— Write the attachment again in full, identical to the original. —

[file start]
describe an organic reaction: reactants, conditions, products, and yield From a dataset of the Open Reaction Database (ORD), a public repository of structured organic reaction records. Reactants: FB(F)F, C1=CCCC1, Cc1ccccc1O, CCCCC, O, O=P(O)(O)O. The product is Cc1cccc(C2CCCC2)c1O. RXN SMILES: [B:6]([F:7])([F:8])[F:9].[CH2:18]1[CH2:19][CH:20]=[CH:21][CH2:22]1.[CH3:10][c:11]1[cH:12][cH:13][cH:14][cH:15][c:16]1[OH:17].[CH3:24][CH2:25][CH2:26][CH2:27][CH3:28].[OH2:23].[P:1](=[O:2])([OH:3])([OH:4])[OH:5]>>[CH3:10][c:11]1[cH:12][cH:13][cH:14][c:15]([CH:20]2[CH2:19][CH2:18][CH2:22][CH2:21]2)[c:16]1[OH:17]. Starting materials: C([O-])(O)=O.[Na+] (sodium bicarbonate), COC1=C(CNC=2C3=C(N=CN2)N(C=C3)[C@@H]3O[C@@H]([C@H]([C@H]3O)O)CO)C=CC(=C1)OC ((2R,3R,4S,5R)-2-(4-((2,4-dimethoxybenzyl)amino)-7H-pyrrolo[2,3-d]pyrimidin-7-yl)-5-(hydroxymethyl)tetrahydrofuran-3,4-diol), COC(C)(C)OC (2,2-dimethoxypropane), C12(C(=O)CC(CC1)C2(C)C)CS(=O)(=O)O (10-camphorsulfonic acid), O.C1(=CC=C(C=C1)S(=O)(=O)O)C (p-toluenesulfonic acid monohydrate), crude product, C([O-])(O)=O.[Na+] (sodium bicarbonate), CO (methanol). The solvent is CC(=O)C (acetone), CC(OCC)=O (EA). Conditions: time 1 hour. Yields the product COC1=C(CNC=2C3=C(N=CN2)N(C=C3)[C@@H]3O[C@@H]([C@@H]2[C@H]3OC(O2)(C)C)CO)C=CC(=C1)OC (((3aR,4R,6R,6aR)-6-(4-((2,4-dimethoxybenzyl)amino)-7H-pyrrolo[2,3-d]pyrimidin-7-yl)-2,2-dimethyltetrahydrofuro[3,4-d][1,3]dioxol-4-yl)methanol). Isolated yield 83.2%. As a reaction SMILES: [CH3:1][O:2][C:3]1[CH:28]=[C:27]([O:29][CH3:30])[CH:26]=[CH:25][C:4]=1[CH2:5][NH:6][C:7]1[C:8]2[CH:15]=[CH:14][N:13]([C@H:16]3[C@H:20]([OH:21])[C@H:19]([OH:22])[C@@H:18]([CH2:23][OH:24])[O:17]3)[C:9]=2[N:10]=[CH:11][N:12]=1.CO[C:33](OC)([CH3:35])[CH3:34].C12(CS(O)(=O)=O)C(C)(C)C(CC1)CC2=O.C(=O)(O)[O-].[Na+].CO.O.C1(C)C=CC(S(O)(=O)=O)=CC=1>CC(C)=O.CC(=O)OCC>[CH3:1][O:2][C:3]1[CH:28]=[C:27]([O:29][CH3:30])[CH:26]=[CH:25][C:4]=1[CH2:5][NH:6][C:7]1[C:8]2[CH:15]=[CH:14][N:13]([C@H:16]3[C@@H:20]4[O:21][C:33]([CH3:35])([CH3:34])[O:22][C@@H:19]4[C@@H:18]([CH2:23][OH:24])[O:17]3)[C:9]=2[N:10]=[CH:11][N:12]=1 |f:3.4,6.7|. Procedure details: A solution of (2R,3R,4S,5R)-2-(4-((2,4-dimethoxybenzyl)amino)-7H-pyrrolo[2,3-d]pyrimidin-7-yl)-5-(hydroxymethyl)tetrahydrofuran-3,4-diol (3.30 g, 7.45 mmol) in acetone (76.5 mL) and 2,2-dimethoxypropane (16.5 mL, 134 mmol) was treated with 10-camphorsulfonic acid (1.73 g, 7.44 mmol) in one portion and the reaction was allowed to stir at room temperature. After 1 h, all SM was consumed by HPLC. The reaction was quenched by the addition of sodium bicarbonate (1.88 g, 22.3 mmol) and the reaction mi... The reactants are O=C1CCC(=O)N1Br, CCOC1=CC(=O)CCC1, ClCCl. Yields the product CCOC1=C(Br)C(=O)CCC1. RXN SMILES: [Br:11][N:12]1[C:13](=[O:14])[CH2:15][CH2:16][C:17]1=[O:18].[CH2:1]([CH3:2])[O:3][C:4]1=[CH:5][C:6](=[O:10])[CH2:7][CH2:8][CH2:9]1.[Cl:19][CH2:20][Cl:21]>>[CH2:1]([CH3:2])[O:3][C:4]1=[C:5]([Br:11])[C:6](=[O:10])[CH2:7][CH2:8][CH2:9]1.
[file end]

describe an organic reaction: reactants, conditions, products, and yield From a dataset of the Open Reaction Database (ORD), a public repository of structured organic reaction records. Reactants: FB(F)F, C1=CCCC1, Cc1ccccc1O, CCCCC, O, O=P(O)(O)O. The product is Cc1cccc(C2CCCC2)c1O. RXN SMILES: [B:6]([F:7])([F:8])[F:9].[CH2:18]1[CH2:19][CH:20]=[CH:21][CH2:22]1.[CH3:10][c:11]1[cH:12][cH:13][cH:14][cH:15][c:16]1[OH:17].[CH3:24][CH2:25][CH2:26][CH2:27][CH3:28].[OH2:23].[P:1](=[O:2])([OH:3])([OH:4])[OH:5]>>[CH3:10][c:11]1[cH:12][cH:13][cH:14][c:15]([CH:20]2[CH2:19][CH2:18][CH2:22][CH2:21]2)[c:16]1[OH:17]. Starting materials: C([O-])(O)=O.[Na+] (sodium bicarbonate), COC1=C(CNC=2C3=C(N=CN2)N(C=C3)[C@@H]3O[C@@H]([C@H]([C@H]3O)O)CO)C=CC(=C1)OC ((2R,3R,4S,5R)-2-(4-((2,4-dimethoxybenzyl)amino)-7H-pyrrolo[2,3-d]pyrimidin-7-yl)-5-(hydroxymethyl)tetrahydrofuran-3,4-diol), COC(C)(C)OC (2,2-dimethoxypropane), C12(C(=O)CC(CC1)C2(C)C)CS(=O)(=O)O (10-camphorsulfonic acid), O.C1(=CC=C(C=C1)S(=O)(=O)O)C (p-toluenesulfonic acid monohydrate), crude product, C([O-])(O)=O.[Na+] (sodium bicarbonate), CO (methanol). The solvent is CC(=O)C (acetone), CC(OCC)=O (EA). Conditions: time 1 hour. Yields the product COC1=C(CNC=2C3=C(N=CN2)N(C=C3)[C@@H]3O[C@@H]([C@@H]2[C@H]3OC(O2)(C)C)CO)C=CC(=C1)OC (((3aR,4R,6R,6aR)-6-(4-((2,4-dimethoxybenzyl)amino)-7H-pyrrolo[2,3-d]pyrimidin-7-yl)-2,2-dimethyltetrahydrofuro[3,4-d][1,3]dioxol-4-yl)methanol). Isolated yield 83.2%. As a reaction SMILES: [CH3:1][O:2][C:3]1[CH:28]=[C:27]([O:29][CH3:30])[CH:26]=[CH:25][C:4]=1[CH2:5][NH:6][C:7]1[C:8]2[CH:15]=[CH:14][N:13]([C@H:16]3[C@H:20]([OH:21])[C@H:19]([OH:22])[C@@H:18]([CH2:23][OH:24])[O:17]3)[C:9]=2[N:10]=[CH:11][N:12]=1.CO[C:33](OC)([CH3:35])[CH3:34].C12(CS(O)(=O)=O)C(C)(C)C(CC1)CC2=O.C(=O)(O)[O-].[Na+].CO.O.C1(C)C=CC(S(O)(=O)=O)=CC=1>CC(C)=O.CC(=O)OCC>[CH3:1][O:2][C:3]1[CH:28]=[C:27]([O:29][CH3:30])[CH:26]=[CH:25][C:4]=1[CH2:5][NH:6][C:7]1[C:8]2[CH:15]=[CH:14][N:13]([C@H:16]3[C@@H:20]4[O:21][C:33]([CH3:35])([CH3:34])[O:22][C@@H:19]4[C@@H:18]([CH2:23][OH:24])[O:17]3)[C:9]=2[N:10]=[CH:11][N:12]=1 |f:3.4,6.7|. Procedure details: A solution of (2R,3R,4S,5R)-2-(4-((2,4-dimethoxybenzyl)amino)-7H-pyrrolo[2,3-d]pyrimidin-7-yl)-5-(hydroxymethyl)tetrahydrofuran-3,4-diol (3.30 g, 7.45 mmol) in acetone (76.5 mL) and 2,2-dimethoxypropane (16.5 mL, 134 mmol) was treated with 10-camphorsulfonic acid (1.73 g, 7.44 mmol) in one portion and the reaction was allowed to stir at room temperature. After 1 h, all SM was consumed by HPLC. The reaction was quenched by the addition of sodium bicarbonate (1.88 g, 22.3 mmol) and the reaction mi... The reactants are O=C1CCC(=O)N1Br, CCOC1=CC(=O)CCC1, ClCCl. Yields the product CCOC1=C(Br)C(=O)CCC1. RXN SMILES: [Br:11][N:12]1[C:13](=[O:14])[CH2:15][CH2:16][C:17]1=[O:18].[CH2:1]([CH3:2])[O:3][C:4]1=[CH:5][C:6](=[O:10])[CH2:7][CH2:8][CH2:9]1.[Cl:19][CH2:20][Cl:21]>>[CH2:1]([CH3:2])[O:3][C:4]1=[C:5]([Br:11])[C:6](=[O:10])[CH2:7][CH2:8][CH2:9]1.